• Completed applications meeting the initial criteria will be reviewed by a committee based on proof of performance experience presented.
  • Finalists will perform to an audience and panel of adjudicators on Saturday, May 5, 2018.
  • All performances will be scored for accuracy, musicality, stage presence, consistency and professionalism.
  • Helpful information on how to build your music portfolio is available (see “MUSIC PORTFOLIO” below).


  1. A thoroughly written essay that answers the following questions:
    • What are your professional goals?
    • If you received a music scholarship, how would you make use of the monetary award?
    • As much of popular music is created using computers/synthesis and is not capable of being fully replicated by other performers live, do you feel that this is detrimental, advantageous, or not relevant for musicians and songwriters when it comes to the longterm longevity and popularity of the music they write? Explain.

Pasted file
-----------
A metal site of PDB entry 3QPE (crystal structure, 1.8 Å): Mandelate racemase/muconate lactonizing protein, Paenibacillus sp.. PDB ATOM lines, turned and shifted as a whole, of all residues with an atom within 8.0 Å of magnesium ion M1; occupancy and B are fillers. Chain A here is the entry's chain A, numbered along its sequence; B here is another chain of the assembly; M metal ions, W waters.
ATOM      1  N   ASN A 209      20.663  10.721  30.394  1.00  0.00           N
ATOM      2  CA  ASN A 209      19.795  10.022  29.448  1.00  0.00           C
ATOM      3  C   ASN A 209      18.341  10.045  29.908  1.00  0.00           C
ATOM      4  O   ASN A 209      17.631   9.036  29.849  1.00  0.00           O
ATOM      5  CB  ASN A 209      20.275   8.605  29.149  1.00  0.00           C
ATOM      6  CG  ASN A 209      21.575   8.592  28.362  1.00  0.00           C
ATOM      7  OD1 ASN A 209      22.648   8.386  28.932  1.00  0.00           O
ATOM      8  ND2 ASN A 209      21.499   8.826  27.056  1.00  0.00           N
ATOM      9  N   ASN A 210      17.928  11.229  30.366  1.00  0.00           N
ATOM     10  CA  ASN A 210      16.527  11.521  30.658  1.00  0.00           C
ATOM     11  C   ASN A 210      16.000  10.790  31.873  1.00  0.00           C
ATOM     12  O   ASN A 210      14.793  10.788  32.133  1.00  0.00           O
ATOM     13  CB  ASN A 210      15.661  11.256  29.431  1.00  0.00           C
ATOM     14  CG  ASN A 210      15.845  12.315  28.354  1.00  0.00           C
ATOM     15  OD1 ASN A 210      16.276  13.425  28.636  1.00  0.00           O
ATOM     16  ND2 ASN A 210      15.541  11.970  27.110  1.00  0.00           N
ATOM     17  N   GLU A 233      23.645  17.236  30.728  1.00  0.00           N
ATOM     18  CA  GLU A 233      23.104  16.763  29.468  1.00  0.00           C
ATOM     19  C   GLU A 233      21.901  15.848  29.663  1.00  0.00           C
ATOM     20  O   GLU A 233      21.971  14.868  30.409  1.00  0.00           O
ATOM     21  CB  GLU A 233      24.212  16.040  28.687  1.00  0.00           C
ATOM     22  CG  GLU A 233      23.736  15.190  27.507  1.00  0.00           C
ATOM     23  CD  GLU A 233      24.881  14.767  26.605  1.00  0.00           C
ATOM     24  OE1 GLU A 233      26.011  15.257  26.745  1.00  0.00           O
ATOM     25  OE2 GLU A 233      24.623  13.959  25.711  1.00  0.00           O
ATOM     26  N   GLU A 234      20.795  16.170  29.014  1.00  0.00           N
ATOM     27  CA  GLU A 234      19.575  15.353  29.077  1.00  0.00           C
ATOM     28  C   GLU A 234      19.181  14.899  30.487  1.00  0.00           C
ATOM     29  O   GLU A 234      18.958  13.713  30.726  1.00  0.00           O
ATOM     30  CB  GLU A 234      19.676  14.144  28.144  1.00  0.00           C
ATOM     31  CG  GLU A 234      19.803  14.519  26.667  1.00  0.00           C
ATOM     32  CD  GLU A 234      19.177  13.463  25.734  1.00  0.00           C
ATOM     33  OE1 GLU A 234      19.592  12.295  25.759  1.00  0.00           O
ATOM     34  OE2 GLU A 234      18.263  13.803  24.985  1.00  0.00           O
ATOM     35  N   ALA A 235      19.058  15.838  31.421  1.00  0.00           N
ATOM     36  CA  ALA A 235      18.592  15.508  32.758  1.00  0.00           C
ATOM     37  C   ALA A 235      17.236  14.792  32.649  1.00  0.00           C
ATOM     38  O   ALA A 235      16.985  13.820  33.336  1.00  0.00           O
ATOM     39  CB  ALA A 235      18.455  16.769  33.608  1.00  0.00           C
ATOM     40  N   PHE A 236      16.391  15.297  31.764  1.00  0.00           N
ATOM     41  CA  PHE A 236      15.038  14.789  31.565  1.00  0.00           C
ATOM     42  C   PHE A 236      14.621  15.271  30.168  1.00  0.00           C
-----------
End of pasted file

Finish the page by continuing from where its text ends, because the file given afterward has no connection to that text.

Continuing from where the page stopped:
2. Biography / Resume stating your prior accomplishments, professional credits, and/or performance experience.
  3. Three letters of recommendation. NOTE: One letter must be from your principle music instructor addressing your performance experience and level of talent.
  4. COLOR headshot or school photograph of participant.
  1. Registration: $10.00 per applicant. Registration is limited. Registration is due no later than April 20, 2018.
  2. An additional $4.00 processing fee is applied to students competing for a scholarship.
  3. All registration fees are non-refundable. Proceeds go to the music scholarship fund.
MUSIC PORTFOLIO - Make It A Memorable Song!